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The ministry of the Word is a fundamental element of evangelization through all its stages, because it involves the proclamation of Jesus Christ, the eternal Word of God.
“The word of God nourishes both evangelizers and those who are being evangelized so that each one may continue to grow in his or her Christian life”
(National Directory for Catechesis [NDC] [Washington, DC: United States Conference of Catholic Bishops, 2005], no. 17).
by Rev. Robert J. Hater, PhD
Jesus' death on the Cross happened because of the boundless love of God. We see the extent of this love while Jesus suffered and died. Soldiers mocked him, crowds jeered him, and Mary, his mother, cringed in agony. On the day of his Resurrection, his confused, terrified disciples began to see that something new was happening. Then, the Holy Spirit descended upon them at Pentecost and they became the holy Church of God: his mystical body on earth. They were terrified no more, for the risen Lord remained with them.
From this time on, speaking to God "face to face" was not reserved to holy men, like Moses and the prophets. The gift of holy intimacy with God is given to those who profess their faith in Jesus as Lord, are baptized, and live as he taught them (Catechism of the Catholic Church [CCC], no. 2777). Every baptized person receives a universal call to holiness. We are all called to be saints.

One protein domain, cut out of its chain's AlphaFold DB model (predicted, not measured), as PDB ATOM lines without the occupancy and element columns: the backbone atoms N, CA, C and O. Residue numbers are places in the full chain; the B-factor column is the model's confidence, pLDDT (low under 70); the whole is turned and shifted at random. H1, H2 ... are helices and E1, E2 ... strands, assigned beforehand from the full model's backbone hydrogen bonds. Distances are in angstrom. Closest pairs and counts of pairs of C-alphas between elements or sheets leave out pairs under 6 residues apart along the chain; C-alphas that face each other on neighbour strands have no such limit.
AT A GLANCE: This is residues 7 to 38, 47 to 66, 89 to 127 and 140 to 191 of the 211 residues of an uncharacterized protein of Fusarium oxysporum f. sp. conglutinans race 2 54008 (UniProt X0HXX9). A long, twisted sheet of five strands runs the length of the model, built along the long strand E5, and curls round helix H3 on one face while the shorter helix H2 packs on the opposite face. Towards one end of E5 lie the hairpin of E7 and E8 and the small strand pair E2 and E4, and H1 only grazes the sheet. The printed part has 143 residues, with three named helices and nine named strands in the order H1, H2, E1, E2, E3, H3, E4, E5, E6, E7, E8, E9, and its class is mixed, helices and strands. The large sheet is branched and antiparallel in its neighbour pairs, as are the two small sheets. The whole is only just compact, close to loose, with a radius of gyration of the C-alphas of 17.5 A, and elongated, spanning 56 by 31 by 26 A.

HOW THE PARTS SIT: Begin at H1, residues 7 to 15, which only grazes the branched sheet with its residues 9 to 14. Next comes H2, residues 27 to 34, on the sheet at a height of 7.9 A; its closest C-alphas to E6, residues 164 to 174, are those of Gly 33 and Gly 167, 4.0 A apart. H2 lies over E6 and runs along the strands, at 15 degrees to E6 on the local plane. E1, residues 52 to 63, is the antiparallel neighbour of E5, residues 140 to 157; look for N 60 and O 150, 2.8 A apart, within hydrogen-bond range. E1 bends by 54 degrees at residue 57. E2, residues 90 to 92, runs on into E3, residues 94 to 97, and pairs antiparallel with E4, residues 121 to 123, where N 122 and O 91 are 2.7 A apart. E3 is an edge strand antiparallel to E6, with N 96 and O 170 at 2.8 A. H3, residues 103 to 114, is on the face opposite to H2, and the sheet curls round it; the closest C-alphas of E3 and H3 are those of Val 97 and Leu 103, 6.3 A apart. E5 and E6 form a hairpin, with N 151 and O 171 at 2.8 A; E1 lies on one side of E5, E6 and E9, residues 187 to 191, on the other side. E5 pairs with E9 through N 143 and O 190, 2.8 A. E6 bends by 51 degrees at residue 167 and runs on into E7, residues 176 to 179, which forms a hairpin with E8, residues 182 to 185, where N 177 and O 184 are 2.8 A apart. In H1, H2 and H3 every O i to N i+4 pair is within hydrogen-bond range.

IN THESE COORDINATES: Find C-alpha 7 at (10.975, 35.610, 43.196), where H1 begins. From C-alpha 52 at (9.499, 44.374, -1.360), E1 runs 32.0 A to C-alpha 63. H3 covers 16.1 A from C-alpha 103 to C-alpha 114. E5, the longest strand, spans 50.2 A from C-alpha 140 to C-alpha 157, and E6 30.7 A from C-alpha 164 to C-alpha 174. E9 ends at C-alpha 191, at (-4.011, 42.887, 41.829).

The beautiful frieze in the Basilica of the Immaculate Conception in Washington, DC pictures this universal call to holiness in its depiction of people of different times and places: young and old, rich and poor, men and women, known and unknown. They are with Jesus, Mary, and the saints. This holy contingent of the Communion of Saints invites each viewer to look into his or her personal call to holiness.